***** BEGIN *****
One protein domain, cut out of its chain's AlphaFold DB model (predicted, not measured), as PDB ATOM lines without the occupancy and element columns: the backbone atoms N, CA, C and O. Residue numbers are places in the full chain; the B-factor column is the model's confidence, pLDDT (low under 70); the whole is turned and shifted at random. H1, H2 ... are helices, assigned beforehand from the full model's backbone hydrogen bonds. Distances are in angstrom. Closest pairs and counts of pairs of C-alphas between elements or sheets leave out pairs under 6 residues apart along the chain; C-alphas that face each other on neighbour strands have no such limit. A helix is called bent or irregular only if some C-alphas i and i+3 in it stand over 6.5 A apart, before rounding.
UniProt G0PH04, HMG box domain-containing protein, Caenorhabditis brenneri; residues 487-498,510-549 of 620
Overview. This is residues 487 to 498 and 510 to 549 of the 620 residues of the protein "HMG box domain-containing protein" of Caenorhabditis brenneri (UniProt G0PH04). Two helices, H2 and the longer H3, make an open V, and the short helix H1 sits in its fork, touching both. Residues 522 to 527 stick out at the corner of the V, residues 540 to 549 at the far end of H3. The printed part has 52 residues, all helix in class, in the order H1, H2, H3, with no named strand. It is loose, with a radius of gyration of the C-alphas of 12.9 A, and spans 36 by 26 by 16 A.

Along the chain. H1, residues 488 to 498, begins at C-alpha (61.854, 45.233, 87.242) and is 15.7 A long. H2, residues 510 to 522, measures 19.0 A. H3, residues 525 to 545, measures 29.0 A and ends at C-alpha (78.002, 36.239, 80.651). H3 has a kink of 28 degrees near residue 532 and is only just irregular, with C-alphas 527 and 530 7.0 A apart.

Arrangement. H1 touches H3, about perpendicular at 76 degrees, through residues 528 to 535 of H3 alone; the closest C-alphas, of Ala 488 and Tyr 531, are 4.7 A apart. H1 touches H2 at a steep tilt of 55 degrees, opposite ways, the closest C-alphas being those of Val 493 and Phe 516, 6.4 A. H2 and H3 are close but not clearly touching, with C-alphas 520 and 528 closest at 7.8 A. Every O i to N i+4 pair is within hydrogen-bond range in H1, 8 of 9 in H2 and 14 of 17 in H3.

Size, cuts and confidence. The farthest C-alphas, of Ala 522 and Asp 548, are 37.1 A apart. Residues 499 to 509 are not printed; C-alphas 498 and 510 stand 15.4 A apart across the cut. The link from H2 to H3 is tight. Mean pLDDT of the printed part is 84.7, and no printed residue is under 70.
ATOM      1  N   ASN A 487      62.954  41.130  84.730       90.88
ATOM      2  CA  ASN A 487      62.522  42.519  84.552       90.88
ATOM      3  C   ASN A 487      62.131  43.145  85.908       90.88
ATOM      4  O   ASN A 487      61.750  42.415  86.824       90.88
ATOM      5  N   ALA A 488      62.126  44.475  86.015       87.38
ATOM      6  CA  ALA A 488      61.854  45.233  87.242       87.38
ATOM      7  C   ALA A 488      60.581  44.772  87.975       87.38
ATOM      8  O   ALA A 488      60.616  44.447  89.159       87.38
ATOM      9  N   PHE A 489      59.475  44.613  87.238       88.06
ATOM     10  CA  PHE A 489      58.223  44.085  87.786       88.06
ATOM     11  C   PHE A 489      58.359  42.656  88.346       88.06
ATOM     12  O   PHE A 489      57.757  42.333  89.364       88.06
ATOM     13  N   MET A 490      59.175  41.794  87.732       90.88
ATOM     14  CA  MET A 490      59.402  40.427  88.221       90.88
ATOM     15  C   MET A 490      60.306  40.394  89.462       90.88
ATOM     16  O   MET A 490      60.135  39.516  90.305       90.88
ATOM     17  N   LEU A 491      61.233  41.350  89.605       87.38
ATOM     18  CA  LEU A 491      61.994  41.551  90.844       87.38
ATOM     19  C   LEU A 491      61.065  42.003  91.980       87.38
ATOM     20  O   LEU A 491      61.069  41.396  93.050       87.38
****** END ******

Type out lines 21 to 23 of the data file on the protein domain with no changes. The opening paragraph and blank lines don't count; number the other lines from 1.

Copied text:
ATOM     16  O   MET A 490      60.135  39.516  90.305       90.88
ATOM     17  N   LEU A 491      61.233  41.350  89.605       87.38
ATOM     18  CA  LEU A 491      61.994  41.551  90.844       87.38